• Sun-Times file photo
  • Benjamin Franklin, shown here in a 1767 portrait by David Martin, crusaded for liberty—even as he owned slaves for decades.

Just out of curiosity, I observed the Fourth by asking Google to tell me which of the Founding Fathers owned slaves. From the Britannica site I found this list, which might be incomplete:

Charles Carroll, Samuel Chase, Benjamin Franklin, Button Gwinnett, John Hancock, Patrick Henry, John Jay, Thomas Jefferson, Richard Henry Lee, James Madison, Charles Cotesworth Pinckney, Benjamin Rush, Edward Rutledge, George Washington.

These names shine in other contexts, yet it’s probably hopeless to ask African-Americans (or anyone else who’s aware of the full story) to buy into the national myth of America’s immaculate conception.

For years I’ve entertained this idle notion: King George III, recognizing that matters are getting out of hand in the colonies, sails here to talk directly to the rebels. The committee confronting him includes many of the above names.

“Look,” says the king, “we could try to crush you this time, and probably succeed, and in 20 years we’d just have to try to crush you again. Sooner or later you’ll be independent—the colonies are too big and too far away for England to hold on to them forever. So why spill blood pointlessly? Go with God. The king is better served by true friendship than deceptive fealty.”

The rebel luminaries trade startled glances. Word from London has it that the king is a crackpot, but what he’s saying makes pretty good sense.

“Just one thing,” the king goes on. “Folks back home think it’s laughable that you insist on freedom and keep slaves. For me to sell this deal to my subjects, I have to assure them there’s no double standard. So my only term is this: Agree to abolish slavery and I will decree your independence before I rise from this table. Refuse, and you choose war.”

(Note: this parable plays fast and loose with history. Slavery wasn’t abolished in the British Empire until the 1830s.)

“Give me death!” says Patrick Henry.

Lucky for them, the Founding Fathers didn’t have to choose between their thirst for liberty and their unalienable right as men of property to own other human beings. They wound up with both.

Now let me digress. As a boy I lived in Canada, and this stamped the die. Not only did I feel like an American outsider at that time (and proud to be one), but when we moved back to the States I still felt like an outsider, not having received the preadolescent indoctrination in Americanism, McCarthyism, and the evils of fluoride that shaped my new classmates. When I finally studied the Founding Fathers it was too late to accept them as deities—which is what Americanism requires.

Years later, after my high school classmates didn’t ask me to speak at graduation, I gave serious thought to what I would have said if they had. I’d have denounced racism and jingoism and whatnot, and then I’d have taken a deep breath and laid it on the line. “Make no mistake,” I’d have said. “The members of this graduating class are not the ones marching forth today to change the world. We’re on our way to the midwest’s finest land grant universities to get drunk and get laid. It’ll be years before we do anything useful. So let me speak directly to our parents. Now that we’re finally out of the house, it’s you people who get to take over. It’s you people who now have the time and the money and the seniority to run America. Don’t blow it! There’s plenty to be done, and most of you have just been sitting on your keisters.”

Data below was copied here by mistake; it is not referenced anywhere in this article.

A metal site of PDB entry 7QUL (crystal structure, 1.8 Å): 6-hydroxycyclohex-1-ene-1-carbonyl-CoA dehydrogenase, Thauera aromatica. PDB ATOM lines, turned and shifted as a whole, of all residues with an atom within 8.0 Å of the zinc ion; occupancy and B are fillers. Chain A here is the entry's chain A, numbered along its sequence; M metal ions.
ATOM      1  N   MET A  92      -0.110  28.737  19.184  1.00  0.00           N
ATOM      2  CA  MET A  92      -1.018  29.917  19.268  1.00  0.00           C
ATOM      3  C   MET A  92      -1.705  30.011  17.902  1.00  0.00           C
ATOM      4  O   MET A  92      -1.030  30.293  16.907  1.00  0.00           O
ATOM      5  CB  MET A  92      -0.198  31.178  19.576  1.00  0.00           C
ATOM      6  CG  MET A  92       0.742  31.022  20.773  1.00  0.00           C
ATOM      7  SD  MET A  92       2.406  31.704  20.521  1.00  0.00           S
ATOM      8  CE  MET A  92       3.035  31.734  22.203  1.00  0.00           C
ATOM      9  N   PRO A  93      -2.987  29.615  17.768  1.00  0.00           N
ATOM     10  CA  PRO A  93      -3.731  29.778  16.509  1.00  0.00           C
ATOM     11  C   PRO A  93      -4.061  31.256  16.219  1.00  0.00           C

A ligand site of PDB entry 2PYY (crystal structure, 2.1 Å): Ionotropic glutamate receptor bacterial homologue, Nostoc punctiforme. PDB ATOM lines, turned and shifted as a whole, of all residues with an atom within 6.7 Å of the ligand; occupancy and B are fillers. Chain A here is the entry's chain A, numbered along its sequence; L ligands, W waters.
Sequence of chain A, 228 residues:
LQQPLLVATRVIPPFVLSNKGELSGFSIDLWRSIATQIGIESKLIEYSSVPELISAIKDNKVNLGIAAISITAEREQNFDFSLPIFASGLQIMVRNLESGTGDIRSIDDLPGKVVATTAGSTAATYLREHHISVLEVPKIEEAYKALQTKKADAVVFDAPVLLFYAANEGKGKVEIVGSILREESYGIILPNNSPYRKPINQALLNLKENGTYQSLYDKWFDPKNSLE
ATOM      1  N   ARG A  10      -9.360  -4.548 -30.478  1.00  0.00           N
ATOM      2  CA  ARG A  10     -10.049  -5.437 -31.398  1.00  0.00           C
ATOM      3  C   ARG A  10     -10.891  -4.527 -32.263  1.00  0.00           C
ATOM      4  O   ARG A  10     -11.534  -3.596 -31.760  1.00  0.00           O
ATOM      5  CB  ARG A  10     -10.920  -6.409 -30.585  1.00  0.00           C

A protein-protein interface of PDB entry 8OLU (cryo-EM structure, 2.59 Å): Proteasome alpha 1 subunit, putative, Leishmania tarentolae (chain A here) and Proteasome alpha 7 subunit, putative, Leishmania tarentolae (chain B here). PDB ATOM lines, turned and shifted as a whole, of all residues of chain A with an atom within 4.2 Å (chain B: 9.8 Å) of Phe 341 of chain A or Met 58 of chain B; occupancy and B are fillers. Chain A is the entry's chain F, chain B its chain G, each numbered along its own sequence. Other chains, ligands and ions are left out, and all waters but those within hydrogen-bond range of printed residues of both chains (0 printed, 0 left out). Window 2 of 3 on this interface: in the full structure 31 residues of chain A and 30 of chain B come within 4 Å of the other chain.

At some point you people acquired the tag of the Greatest Generation, and I thought twice about my remarks. I conceded that they’d given a good account of themselves fighting World War II. But then they came home and gave us the 1950s; and aside from the polio vaccine and soft ice cream, there isn’t much to say for that decade.

It is important to be realistic about our ancestors.

John Kass wrote a sweet Fourth of July column in the Friday Tribune. Tending the fire in the barbecue pit, hours before the guests arrive, he likes to ruminate on America then and now. He thinks about the Founding Fathers—”and I wonder what they’d think of us today.”

Kass asks himself, “What would we tell the founders and the men of Valley Forge about the nation they gave us? Would we tell them that many Americans probably know more about the curves of Kim Kardashian than we know about the Bill of Rights? Or that we’ve traded liberty for entertainment, and worship smartphones that record our movements, our thoughts and our ‘likes’?”

Kass gets the Founding Fathers. He writes, “When I was a boy I learned about them as if they were gods.” But they weren’t. “Some were slave owners, others were libertines. Some were principled, and others were less so. Some were trusting, others were cynical.” But they were men of the world who “understood human nature” and “created a system of government that took our human failings into account.”

But what Kass doesn’t seem to see is that you argue with men like that! You don’t stoop and bow and say we’re not worthy. You want to know what the hell they were thinking when they wrote something as incoherent as the Second Amendment. You tell them their gutless stand on slavery set America back a hundred years. They’re big boys; they can take it. And when you’re filling them in on everything that’s wrong with America today, as a topper you tell them it’s now fashionable, even in the highest courts of the land, to treat their ancient texts as inerrant scripture.

“As if we were God?” Ben Franklin might say, not knowing whether to laugh or cry.

“Pretty much,” you’d tell him. “And since you’re not around to complain, your inerrant scripture means whatever we say it does.”

I imagine Ben Franklin chuckling wryly at this, then asking if you could spare a picture of Kim Kardashian.